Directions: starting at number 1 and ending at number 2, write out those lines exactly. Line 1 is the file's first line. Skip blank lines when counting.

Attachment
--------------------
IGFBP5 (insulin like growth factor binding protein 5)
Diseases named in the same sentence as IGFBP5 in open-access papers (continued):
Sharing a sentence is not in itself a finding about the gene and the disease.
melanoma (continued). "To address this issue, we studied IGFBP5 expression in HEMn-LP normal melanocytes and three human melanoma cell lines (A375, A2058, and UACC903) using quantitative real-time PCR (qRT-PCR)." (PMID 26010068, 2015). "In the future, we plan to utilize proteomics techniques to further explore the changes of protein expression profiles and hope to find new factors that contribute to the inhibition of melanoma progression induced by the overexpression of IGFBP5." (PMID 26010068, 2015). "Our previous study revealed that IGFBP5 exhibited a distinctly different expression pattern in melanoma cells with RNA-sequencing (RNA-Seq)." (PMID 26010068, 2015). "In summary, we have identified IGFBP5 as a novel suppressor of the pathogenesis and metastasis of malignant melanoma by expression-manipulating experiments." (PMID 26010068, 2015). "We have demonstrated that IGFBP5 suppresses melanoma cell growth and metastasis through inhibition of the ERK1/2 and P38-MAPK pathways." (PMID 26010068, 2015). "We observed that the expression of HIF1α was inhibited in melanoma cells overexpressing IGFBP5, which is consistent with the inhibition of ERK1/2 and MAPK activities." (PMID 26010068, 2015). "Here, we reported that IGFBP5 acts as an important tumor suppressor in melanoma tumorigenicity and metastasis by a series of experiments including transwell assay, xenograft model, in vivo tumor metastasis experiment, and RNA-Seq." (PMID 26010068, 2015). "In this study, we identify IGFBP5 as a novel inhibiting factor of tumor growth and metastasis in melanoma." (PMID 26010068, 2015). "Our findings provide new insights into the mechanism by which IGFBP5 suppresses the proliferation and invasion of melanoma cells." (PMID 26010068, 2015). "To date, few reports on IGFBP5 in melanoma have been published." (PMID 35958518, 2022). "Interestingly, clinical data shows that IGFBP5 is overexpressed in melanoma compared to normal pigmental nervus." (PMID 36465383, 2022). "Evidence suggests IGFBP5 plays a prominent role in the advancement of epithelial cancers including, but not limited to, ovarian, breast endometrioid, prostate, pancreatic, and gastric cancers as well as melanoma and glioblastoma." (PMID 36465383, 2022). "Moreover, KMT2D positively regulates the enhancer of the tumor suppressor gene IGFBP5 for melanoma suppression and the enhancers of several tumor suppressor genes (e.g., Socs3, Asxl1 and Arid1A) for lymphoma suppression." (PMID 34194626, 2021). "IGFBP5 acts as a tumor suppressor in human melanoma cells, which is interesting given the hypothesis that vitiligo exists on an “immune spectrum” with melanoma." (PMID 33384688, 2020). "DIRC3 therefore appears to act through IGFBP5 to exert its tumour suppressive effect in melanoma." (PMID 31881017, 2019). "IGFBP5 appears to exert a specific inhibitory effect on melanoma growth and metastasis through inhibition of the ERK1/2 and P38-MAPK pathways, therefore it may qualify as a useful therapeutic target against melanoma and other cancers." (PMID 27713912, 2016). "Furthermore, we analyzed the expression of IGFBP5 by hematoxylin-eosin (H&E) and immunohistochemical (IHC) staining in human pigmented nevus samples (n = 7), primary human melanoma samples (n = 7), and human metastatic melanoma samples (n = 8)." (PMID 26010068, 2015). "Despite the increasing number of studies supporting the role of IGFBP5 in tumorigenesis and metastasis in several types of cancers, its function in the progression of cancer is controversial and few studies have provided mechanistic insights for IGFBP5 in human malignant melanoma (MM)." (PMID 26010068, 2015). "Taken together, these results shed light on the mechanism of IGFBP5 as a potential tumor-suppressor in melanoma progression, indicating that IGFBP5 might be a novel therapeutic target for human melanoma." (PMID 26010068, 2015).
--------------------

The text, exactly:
IGFBP5 (insulin like growth factor binding protein 5)
Diseases named in the same sentence as IGFBP5 in open-access papers (continued):